9. In 2009, you were selected to participate in the first ever concert of the YouTube Symphony Orchestra. Can you tell us more what is the origin of this orchestra and what pieces you played?
The YouTube Symphony is a great project, and the first orchestra was held in NY in 2009. The auditions were held over the internet, where we had to submit videos to YouTube and viewers voted to select their favourites! This was led by three incredible musicians and conductors Michael Tilson Thomas, Tan Dun and Edwin Outwater. It was collaboration, I believe, between many organizations, but primarily between the LSO, SFS, and Google. We got to perform Tan Dun’s Eroica Symphony, movements from Brahms’ 4th Symphony, Mozart’s Violin Concerto (with Gil Shaham as soloist), and composer Mason Bates’ “Warehouse Medicine from B-sides”. In Carnegie Hall! 96 musicians came to NY from 32 countries, and with many people not sharing a common language! But I think we came to agree that all we needed to communicate was the language of music!
10. If you could do a duet with anybody alive or dead, who would that dream partner be?
This is definitely a tough one! I would love to have played with David Oistrakh and Frida Bauer, Ginette Neveu and Mischa Elman. I would love to work again with Michael Tilson Thomas, Edwin Outwater, Christian Tetzlaff and Gil Shaham, to name a few!
11. In addition to your solo work, you are an avid chamber music player. Your quartet debuted in some of London’s most acclaimed venues, including Cadagon Hall, St Mary’s Abbotts Church, and Royal Festival Hall. Can you introduce to us members of this quartet please?
My quartet consists of myself, Lyri Milgram, violin, Josh Hayward, viola, and Anton Crayton, cello. We’ve been together since 2010 and have been enjoying performing and learning lots of chamber music! We have a great group and love playing, and we are lucky to get coachings from many musicians at the Royal College of Music like Simon Rowland-Jones and Levon Chilingirian.
12. What advice would you give to those who wish to embark on a professional concert music career?
Keep practicing, keep performing, and keep loving the music that you play!
13. How often and for how long do you practice?
I practice every day (except for the occasional day off, of course!) for about four hours.
14. Do you or would you like to teach music?
I love teaching, having watched my mom teach my whole life. I love working with young musicians, and sharing music with them. I think that teaching makes you grow as a musician, and it’s lovely to see the spark in little kids’ eyes when they understand what the music is about!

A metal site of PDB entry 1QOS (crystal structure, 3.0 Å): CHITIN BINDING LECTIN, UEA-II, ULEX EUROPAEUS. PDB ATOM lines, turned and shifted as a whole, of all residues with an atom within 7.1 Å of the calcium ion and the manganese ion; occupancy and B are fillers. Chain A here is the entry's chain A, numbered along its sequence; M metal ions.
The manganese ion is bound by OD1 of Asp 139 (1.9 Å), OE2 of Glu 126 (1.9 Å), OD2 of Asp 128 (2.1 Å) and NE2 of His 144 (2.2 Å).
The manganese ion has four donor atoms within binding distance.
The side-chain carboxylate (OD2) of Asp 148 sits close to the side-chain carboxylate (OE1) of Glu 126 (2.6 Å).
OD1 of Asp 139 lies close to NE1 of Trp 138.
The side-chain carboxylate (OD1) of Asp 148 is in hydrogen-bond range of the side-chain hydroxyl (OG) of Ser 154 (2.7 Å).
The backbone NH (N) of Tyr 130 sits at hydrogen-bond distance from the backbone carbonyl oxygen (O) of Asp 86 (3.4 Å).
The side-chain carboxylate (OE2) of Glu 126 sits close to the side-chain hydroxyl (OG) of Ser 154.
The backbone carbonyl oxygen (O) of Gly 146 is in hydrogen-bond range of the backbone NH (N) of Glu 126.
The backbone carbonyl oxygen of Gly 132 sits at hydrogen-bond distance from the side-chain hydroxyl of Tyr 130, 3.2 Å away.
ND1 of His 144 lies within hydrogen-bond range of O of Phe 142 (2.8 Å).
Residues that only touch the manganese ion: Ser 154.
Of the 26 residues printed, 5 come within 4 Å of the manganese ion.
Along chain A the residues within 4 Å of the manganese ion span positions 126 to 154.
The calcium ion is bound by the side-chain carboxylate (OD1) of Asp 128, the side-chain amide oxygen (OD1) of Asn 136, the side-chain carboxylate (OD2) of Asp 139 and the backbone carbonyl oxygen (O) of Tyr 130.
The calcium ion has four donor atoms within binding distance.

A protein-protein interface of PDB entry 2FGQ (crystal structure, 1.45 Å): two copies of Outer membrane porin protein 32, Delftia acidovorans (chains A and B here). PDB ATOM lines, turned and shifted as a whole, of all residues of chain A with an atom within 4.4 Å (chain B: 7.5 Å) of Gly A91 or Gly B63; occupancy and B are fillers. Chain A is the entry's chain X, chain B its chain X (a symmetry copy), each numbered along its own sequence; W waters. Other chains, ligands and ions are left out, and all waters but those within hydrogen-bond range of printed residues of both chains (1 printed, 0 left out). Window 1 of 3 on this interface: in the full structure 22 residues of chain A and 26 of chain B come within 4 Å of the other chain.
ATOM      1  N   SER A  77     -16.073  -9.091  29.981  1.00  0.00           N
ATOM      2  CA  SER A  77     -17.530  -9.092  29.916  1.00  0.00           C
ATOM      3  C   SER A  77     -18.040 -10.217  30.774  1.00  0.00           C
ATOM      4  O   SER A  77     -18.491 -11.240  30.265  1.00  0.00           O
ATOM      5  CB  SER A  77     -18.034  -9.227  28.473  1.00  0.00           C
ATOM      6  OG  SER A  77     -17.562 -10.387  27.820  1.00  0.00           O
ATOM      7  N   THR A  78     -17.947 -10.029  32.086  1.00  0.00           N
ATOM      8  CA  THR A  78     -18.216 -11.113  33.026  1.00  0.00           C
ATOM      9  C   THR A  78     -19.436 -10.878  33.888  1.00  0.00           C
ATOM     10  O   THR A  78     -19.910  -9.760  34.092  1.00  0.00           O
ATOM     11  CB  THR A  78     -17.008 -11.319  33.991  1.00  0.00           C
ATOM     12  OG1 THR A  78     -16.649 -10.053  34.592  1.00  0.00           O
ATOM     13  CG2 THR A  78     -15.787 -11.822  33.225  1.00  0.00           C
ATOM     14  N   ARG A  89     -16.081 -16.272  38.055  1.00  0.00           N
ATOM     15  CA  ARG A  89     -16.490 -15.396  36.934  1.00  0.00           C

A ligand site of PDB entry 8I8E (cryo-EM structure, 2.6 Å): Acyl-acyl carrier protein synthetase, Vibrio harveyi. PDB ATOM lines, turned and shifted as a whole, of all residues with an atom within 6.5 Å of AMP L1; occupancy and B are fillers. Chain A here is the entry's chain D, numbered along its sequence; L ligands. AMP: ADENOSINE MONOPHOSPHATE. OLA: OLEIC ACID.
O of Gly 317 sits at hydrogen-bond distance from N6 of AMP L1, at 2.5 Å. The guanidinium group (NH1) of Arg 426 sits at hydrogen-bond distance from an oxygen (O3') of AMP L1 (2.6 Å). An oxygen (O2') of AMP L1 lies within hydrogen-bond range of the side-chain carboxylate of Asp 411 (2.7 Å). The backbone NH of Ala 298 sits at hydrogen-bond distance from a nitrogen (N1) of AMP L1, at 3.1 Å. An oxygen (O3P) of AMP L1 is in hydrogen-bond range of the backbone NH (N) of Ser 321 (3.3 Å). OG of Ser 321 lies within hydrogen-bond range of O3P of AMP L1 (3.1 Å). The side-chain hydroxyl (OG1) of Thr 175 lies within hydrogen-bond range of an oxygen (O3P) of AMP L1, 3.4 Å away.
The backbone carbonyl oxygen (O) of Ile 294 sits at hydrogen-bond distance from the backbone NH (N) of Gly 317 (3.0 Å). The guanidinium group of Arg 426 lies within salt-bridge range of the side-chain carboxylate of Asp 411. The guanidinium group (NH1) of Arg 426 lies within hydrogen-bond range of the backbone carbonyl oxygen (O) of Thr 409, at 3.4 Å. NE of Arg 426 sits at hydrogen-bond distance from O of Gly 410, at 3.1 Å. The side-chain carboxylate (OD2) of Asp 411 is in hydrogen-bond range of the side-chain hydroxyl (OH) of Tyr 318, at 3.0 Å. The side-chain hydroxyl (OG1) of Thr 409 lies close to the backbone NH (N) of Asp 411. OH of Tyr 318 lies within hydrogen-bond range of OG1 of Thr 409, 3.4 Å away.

15. How do you balance your music with other obligations? What are the biggest sacrifices?
Most of my life now is centred on music. I try to balance it in different ways, one of my favourites lately has been going to see different plays and musicals around London!
16. For seven years, you had a full scholarship for the Colburn School in Los Angeles, studying with Robert Lipsett. How was it like to study there under this man?
Mr. Lipsett is the most dedicated and caring teacher. It was great to study with and to be a part of an amazing school like Colburn. Mr. Lipsett taught me how to be disciplined in my playing, how to present myself on stage and in performances and he taught me how to be a better musician.
17. Do you listen to ‘world music’, how wide is you taste in music genres?
My taste varies from bands like Maroon 5 and the Beatles (my favourite bands) to Beethoven’s 7th Symphony to songs from Russian Soviet movies! I listen to all kinds of different music, and love finding new artists!
18. In 2010, you were accepted to the Royal College of Music, London, under the tutelage of Felix Andrievsky. How different is the style of instruction between the US and the UK. Are you enjoying your time in England?
The style of teaching I think varies more between teachers, and less between countries. Studying with Dr. Andrievsky was great, he widened my understanding of music and my appreciation of different styles. Now I am studying with Mark Messenger and am loving how we approach music-making, and the individual style that he encourages me to create within with the composer’s musical ideas!